Get Spooky in These Halloweentowns Around the U.S.

Pumpkin carving, costume contests, and carnival rides galore.

pumpkin outside of house
Photo courtesy of Spirit of Halloweentown
Photo courtesy of Spirit of Halloweentown

Thanksgiving is for family. Black Friday is for big box stores (and Amazon). But out of all the holidays that we celebrate in the fall, Halloween is the only one that’s truly for everybody.

You can celebrate it at all ages and in all places, whether you’re trick-or-treating in something your grandma sewed, decorating your house to scare your entire neighborhood, or going all out with a stay in a creepy historical hotel. Eventually, you can sew costumes for your grandkids, and someday you’ll be free to haunt ghost tours instead of simply attending them. Halloween is forever.

Regardless of which phase of the Halloween life cycle you're in, nothing beats a good old-fashioned small-town Halloween festival. They’ve got costume parades and pumpkin carving, seances and seasonal snacks. Heck, some of these festivals even have autumnal train rides, over-the-top light-up displays, and macabre backstories. For all the spooky, wholesome fun you can handle, head to one of these small towns across the US.

pirates coffin racing
Give coffin-racing a try. | Photo courtesy of Emma Crawford Festival

Manitou Springs, Colorado
The Emma Crawford Festival is known for a very particular tradition: coffin racing. There’s actually a story behind the event. In the late 1800s, Emma Crawford died of tuberculosis in Manitou Springs, and was buried atop a nearby mountain as she’d requested in her final days. But decades later, spring flooding unearthed her coffin and sent it luging down the mountainside and into town. Her remains were gone but for a few bones. Today, Manitou Springs residents honor her by forming teams of five—four coffin pushers (“pushers”) and one coffin driver (“Emma”)—and racing coffins through town, heat by heat. There are awards for the three fastest times, Best Entourage, Best Coffin, and Best Emma—and the fastest team has the option to represent Manitou Springs in the upcoming Tuff Shed Coffin Race in Nederland, Colorado where the winners will take home the coveted Coffin Cup.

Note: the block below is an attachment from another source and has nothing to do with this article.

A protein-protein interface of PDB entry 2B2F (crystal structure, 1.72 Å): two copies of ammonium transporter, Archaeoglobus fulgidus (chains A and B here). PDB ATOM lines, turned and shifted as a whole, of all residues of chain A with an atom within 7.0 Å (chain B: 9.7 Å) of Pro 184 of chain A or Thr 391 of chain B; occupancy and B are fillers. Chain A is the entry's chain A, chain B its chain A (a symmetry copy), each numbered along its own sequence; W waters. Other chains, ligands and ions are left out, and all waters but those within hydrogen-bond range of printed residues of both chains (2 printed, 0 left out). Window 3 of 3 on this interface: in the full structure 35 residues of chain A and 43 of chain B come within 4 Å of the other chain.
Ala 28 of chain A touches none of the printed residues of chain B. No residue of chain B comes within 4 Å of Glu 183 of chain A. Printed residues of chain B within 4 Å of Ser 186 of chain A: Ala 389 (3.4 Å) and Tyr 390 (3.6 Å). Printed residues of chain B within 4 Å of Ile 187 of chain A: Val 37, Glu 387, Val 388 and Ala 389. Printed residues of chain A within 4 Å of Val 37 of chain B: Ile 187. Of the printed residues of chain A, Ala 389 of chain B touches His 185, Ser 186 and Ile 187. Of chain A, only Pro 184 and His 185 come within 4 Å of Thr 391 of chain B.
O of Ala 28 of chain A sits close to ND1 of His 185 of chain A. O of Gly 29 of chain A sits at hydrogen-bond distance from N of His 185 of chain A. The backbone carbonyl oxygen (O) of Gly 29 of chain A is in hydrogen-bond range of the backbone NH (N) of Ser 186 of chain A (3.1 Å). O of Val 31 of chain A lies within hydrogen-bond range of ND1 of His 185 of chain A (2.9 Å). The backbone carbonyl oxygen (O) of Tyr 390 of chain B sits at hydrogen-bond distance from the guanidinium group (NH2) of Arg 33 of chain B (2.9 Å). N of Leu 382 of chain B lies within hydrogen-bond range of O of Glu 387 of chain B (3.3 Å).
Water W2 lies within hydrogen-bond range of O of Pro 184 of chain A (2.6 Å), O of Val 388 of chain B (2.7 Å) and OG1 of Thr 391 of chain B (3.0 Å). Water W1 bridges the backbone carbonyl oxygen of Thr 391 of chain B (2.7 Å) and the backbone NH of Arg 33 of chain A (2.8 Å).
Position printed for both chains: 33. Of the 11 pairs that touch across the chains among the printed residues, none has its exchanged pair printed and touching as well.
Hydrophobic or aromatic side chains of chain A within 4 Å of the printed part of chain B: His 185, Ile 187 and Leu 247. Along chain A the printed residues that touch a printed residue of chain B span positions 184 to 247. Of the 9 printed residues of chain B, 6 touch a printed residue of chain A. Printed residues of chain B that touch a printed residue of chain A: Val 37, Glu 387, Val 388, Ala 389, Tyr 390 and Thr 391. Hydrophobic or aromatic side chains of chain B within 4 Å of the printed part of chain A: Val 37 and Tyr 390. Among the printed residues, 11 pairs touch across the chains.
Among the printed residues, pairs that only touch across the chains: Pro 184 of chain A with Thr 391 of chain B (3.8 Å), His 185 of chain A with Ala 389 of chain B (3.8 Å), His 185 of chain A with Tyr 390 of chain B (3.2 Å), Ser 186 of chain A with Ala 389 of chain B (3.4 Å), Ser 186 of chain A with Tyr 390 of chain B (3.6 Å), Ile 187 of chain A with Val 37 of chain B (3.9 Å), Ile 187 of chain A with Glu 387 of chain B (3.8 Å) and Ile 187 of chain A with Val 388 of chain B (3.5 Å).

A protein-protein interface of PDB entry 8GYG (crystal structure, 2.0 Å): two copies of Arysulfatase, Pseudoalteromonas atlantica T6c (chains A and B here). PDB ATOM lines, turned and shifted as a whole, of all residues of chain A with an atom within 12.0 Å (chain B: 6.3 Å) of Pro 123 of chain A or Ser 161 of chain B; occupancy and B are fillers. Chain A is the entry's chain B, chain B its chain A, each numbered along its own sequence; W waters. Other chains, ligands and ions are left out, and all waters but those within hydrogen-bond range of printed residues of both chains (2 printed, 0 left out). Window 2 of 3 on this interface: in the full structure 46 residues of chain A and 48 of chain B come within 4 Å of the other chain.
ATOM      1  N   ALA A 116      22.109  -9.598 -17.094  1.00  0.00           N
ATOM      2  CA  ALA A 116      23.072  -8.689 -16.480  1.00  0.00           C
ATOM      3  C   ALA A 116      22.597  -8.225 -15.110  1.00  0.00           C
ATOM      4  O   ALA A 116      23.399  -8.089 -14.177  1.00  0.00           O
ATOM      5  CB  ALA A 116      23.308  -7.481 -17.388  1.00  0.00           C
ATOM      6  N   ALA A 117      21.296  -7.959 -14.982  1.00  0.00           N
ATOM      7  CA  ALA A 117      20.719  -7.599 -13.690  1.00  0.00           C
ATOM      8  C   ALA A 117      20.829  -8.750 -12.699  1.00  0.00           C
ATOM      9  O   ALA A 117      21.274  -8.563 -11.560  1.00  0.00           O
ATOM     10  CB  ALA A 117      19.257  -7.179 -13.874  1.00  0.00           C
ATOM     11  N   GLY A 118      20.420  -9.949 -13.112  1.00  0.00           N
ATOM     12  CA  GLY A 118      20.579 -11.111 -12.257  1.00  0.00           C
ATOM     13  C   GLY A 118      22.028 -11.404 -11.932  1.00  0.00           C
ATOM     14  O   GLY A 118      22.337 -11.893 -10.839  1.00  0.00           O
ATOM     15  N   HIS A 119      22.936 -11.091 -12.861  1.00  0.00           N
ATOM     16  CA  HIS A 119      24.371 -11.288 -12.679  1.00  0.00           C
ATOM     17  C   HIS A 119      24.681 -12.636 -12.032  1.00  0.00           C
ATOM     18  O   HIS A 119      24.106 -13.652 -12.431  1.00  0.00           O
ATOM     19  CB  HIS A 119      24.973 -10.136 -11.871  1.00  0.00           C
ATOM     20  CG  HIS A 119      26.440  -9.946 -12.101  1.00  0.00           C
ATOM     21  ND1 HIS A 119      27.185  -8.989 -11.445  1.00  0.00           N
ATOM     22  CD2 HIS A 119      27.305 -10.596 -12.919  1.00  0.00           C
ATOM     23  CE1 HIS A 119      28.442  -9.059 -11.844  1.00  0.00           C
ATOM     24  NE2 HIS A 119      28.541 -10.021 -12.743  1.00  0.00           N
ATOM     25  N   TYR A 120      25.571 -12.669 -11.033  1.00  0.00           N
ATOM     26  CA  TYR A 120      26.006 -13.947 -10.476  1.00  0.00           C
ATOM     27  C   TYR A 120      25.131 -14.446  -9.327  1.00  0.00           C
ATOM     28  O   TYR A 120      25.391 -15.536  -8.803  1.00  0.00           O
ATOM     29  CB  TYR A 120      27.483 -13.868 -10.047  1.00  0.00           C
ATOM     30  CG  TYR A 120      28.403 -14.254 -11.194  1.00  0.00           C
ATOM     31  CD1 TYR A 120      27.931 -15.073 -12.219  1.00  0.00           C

If you want to try your luck at the Emma Crawford race, there’s a $100 entry fee per team, but spectating is free. In addition to the races, the festival includes a parade, skeleton-decorating contest, horror movie nights, ghost tours, an “Emma’s Wake” event, and a coffin race after party.

zombie walk
Come for the pumpkins, stay for the zombie walk. | Photo courtesy of Lakes Region Chamber

Laconia, New Hampshire
The crispness of fall simply goes harder in New Hampshire, which makes it a perfect destination for Halloween. To really lean into that autumnal feeling, however, we’d recommend checking out the New Hampshire Pumpkin Festival. Each October, the city of Laconia spends one magical day doing all the Halloween things. They’ve got pumpkin displays, carnival games, live music, costume parades and contests, seasonal movies, a craft show, food trucks, a Jack-o-lantern lighting, and even a zombie walk. As part of the festival, you can also hop on the Pumpkin Express Train for a scenic 45-minute journey.

guitar decoration in pumpkin patch
It’s a Doll-oween miracle. | Photo courtesy of Dollywood

Pigeon Forge, Tennessee
Halloween in Pigeon Ford, Tennessee, is about as big as Dolly Parton’s hair—which is to say, very. There are attractions like spooky rollercoaster rides, fright nights, and kid-friendly trick-or-treat events, but the true pièce de résistance is the Dollywood Harvest Festival. You can still enjoy all the usual rides and music that Dollywood has to offer, but with the addition of all kinds of pumpkins (some truly massive) and fall-themed foods like pumpkin spice churros and apple pie milkshakes. After dark, check out the park’s Great Pumpkin LumiNights, where thousands of carved pumpkins and massive pumpkin sculptures light up the park.

glowing pumpkins
Surround yourself with thousands of Jack-O-Lanterns. | Photo courtesy of the Roger Williams Park Zoo

Providence, Rhode Island
Take in the sight of thousands of carved pumpkins at the Roger Williams Park Zoo’s Jack-O-Lantern Spectacular. This year, the event is celebrating 75 years of television, which means you’ll see lots of cool pumpkins with designs featuring shows like Stranger Things, The Walking Dead, and I Love Lucy, accompanied by TV theme songs. Follow the glowing pumpkin trail after dark, then hop on a zip line to take in the sight from above. As a heads up, you’ll need to grab tickets in advance online.

a crowd surrounding a giant lit pumpkin
Halloweentown is real in St. Helens, Oregon. | Spirit of Halloween

St. Helens, Oregon